Figure 1. Schematic graph of a ROS-burst kinetics curve; ROS-burst was detected as emitted light in the luminol-based assay via a luminometer. Treatment of samples with a MAMP (e.g. flg22; 1 µl of a 10 µM stock solution; final concentration 100 nM) leads to a nice ROS-burst with a maximum peak at ~15 min. A lag-phase of 2-10 min is often observed. The negative control (e.g. water, BSA, etc.) does not cause a ROS-burst and the corresponding curve shows no peak.

    To get an idea about the sensitivity of a system for a certain MAMP-trigger it is indispensable to measure the oxidative burst in a MAMP-dose-dependent manner. An appropriate amount of samples is treated with different doses of a MAMP, and the ROS-burst is recorded as described above. The obtained kinetics curves (examples in Figure 2 left panel) can be processed to a classical dose-response curve as shown in Figure 2 (right panel). In this way the EC50 can be determined that directly indicates the sensitivity of a biological system for a treatment with any trigger.

    Figure 2. Dose-dependence of the ROS-burst response. Left panel: Samples were treated with different concentrations of a MAMP as indicated and ROS was recorded as emitted light over time. The highest concentrations (1,000 and 100 nM) give similar curves, indicating the system is saturated. The lower doses with concentrations of 10 and 1 nM result in curves with smaller amplitudes and a dose of 0.1 nM triggers no increase in ROS over the levels found in control treatment (water, 0 nM) Right panel: The maximum values from the left were plotted against the corresponding concentration and the graph shows a classical dose-response-curve. The EC50 of ~10 nM (half maximum effective concentration) was exemplary determined as indicated in the graph.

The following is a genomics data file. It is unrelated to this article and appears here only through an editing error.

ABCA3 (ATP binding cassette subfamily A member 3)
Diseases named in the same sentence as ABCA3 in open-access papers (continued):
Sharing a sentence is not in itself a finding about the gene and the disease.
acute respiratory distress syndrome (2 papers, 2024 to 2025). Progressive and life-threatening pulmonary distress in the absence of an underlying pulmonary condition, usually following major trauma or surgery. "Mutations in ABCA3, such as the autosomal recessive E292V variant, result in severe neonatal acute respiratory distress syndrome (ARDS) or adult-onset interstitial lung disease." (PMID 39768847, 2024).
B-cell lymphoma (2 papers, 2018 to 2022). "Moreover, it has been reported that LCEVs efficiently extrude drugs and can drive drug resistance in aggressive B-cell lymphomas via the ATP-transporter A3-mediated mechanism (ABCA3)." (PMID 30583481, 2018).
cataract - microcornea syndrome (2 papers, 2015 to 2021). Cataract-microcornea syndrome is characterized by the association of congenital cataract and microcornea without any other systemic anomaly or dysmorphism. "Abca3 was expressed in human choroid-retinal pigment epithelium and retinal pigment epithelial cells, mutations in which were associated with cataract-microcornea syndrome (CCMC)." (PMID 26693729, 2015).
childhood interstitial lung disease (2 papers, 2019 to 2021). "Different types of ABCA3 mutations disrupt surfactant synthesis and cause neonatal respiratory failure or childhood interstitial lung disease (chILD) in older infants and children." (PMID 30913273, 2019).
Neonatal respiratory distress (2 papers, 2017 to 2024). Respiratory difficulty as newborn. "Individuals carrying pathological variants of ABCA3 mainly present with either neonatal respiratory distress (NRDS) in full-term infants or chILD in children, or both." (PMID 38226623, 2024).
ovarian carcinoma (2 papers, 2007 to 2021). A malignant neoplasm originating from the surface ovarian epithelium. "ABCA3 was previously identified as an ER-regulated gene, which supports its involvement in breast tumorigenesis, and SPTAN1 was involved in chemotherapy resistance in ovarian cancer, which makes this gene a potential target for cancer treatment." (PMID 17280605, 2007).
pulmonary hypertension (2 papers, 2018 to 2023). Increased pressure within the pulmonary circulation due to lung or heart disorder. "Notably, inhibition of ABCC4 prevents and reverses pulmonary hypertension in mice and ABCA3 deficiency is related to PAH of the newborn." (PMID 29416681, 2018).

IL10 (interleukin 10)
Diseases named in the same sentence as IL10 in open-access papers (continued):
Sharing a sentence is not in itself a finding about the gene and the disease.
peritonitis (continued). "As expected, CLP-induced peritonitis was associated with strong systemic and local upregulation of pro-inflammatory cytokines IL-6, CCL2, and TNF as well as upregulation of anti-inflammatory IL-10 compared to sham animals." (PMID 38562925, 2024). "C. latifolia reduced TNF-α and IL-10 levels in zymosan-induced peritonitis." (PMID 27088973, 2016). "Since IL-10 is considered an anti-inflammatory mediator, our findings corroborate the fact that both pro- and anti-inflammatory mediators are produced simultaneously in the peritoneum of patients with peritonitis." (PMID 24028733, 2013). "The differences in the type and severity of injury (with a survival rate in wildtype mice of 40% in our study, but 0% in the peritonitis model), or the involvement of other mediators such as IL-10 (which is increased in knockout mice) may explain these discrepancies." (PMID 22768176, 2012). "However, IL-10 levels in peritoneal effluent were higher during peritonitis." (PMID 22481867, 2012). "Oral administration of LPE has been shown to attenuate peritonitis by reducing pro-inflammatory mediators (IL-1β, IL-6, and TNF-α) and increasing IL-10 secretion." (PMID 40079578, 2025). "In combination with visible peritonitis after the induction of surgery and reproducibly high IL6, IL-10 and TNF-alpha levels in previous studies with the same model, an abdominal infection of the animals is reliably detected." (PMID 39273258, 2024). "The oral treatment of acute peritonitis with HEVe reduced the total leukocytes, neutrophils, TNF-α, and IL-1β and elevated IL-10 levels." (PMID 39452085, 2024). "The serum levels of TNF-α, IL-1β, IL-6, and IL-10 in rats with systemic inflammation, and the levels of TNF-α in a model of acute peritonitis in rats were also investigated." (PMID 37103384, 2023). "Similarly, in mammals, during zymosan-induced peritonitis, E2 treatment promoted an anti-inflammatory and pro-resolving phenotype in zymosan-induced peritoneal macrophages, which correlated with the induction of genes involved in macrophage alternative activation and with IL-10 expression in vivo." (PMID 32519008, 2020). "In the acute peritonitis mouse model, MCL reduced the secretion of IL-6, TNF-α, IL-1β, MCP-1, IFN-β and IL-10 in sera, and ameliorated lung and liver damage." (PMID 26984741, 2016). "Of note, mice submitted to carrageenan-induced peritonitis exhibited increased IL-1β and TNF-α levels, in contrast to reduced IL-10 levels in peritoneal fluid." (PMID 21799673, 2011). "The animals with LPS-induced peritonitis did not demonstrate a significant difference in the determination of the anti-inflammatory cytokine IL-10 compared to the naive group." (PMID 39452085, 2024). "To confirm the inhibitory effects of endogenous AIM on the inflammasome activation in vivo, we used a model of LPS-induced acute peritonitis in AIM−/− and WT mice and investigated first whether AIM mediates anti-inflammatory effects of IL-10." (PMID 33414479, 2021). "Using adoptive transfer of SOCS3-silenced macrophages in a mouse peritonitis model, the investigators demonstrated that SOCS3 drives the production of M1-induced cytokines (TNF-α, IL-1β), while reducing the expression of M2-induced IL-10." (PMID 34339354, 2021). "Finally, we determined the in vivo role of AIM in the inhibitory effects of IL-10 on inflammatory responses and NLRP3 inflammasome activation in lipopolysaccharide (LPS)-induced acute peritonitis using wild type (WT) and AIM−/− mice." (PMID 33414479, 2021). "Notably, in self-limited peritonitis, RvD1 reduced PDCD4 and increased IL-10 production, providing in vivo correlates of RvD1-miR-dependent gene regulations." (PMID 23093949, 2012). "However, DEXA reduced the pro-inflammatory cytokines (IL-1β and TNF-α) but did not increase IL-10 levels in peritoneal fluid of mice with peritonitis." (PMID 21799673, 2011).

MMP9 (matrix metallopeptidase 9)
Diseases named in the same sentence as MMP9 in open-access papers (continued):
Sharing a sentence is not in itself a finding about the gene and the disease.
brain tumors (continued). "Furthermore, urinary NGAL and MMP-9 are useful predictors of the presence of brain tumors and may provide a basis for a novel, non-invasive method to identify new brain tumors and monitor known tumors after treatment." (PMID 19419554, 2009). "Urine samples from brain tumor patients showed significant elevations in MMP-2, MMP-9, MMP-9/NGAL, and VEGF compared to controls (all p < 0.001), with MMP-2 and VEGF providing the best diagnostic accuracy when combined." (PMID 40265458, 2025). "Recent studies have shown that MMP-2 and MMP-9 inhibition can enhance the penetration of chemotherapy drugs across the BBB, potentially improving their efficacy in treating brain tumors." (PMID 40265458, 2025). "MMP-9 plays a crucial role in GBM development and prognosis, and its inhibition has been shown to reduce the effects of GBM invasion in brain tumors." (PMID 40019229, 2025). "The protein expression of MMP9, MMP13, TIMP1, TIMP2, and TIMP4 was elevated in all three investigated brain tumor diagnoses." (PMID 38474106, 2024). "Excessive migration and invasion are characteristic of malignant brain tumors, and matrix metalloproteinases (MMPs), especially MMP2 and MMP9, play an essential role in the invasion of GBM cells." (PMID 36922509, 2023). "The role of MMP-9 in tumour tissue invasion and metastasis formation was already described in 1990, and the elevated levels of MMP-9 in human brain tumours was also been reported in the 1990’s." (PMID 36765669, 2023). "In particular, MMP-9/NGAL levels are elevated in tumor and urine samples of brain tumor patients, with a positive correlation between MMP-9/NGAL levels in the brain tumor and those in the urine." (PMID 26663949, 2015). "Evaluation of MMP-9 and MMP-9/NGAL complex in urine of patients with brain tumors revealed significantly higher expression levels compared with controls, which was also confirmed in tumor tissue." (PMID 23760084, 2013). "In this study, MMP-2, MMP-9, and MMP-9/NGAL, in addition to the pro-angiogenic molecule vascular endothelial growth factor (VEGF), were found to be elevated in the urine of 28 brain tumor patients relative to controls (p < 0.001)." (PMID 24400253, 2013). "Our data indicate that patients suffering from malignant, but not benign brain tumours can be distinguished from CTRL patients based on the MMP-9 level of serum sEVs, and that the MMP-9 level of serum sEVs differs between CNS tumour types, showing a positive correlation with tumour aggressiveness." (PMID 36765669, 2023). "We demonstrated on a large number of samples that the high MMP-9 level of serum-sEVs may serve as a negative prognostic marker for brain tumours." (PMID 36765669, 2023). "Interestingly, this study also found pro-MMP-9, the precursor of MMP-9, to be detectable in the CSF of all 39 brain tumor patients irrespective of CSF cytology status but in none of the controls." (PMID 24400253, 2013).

1. 10x luminol master mix
    200 µM luminol L-012
    10 µg/ml peroxidase, horseradish peroxidase


R.A.’s work was supported by Grant 348256/F20 from the Research Council of Norway; and Grant 216856 from the Research Council of Norway and the Deutscher Akademischer Austausch Dienst. M. A. was supported by the Deutsch Forschungsgemeinschaft (AL1426/1-1). The method was recently applied in Butenko et al. (2014).


  1. Albert, M., Jehle, A. K., Furst, U., Chinchilla, D., Boller, T. and Felix, G. (2013). A two-hybrid-receptor assay demonstrates heteromer formation as switch-on for plant immune receptors. Plant Physiol 163(4): 1504-1509.
  2. Albert, M., Jehle, A. K., Mueller, K., Eisele, C., Lipschis, M. and Felix, G. (2010). Arabidopsis thaliana pattern recognition receptors for bacterial elongation factor Tu and flagellin can be combined to form functional chimeric receptors. J Biol Chem 285(25): 19035-19042.